Celery seeds India

Essential oil

Apium graveolens

F&F

General data

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Technical sheets

GHSCLP

Safety sheets

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Kosher

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Product details

Fragrance side

It is found in small quantities in perfumed products because of its power, celery is used to nuance fresh eaux fraîches, floral accords or chypre perfumes.

Celery is a biennial vegetable. It forms a rosette of basal leaves in its first year, then blooms the following year. Its small, white or light-green flowers are grouped in compound umbels. The glossy, dark-green leaves are delicately segmented and resemble lovage leaves. Several varieties of celery exist and each has a different morphology. The cultivated varieties are celery root, celery, and cutting celery (also called Chinese or leaf celery). These plants were probably first sourced from the wild forms in Egypt more than two thousand years ago. The celery used to extract the essential oil is wild celery or Apium graveolens. The seed harvest takes place in June and July: The celery stalks are reaped early in the morning and set out to dry for a few hours. The plant material is then threshed to separate the seeds from the rest of the plant. The seeds are crushed just before distillation for improved essential oil release.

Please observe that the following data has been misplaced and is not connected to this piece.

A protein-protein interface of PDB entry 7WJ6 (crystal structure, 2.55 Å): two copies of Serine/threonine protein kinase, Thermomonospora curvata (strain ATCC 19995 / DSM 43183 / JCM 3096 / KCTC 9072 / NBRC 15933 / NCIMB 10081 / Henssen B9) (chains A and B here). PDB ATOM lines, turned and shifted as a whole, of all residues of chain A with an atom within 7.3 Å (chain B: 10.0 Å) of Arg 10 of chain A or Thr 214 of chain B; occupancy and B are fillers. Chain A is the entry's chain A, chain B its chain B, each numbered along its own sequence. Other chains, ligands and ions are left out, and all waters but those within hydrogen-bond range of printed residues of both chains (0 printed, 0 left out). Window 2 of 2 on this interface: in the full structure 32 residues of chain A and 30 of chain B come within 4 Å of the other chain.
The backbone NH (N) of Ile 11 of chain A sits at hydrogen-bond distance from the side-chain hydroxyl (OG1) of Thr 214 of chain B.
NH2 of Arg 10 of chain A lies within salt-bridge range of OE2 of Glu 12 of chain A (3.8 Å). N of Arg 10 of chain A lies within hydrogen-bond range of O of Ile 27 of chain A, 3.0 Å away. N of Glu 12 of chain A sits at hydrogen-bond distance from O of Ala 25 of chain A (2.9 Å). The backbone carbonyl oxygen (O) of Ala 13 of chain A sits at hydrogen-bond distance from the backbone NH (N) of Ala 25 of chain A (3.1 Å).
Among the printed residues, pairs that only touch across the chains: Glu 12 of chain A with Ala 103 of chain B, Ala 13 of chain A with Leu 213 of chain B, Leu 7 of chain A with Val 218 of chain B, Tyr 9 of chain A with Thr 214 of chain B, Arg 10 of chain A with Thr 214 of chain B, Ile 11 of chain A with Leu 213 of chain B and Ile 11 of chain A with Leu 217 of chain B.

A respected plant in Egypt and Ancient Greece, celery was eaten in the early days of Rome. In addition to its culinary uses, it was grown as a medicinal plant. It is mentioned in the in the estate management text Capitulare de Villis from the reign of Charlemagne. For the ancients, celery was one of the “five roots,” along with asparagus, fennel, parsley and Butcher’s broom, as well as one of the four lesser hot seeds.

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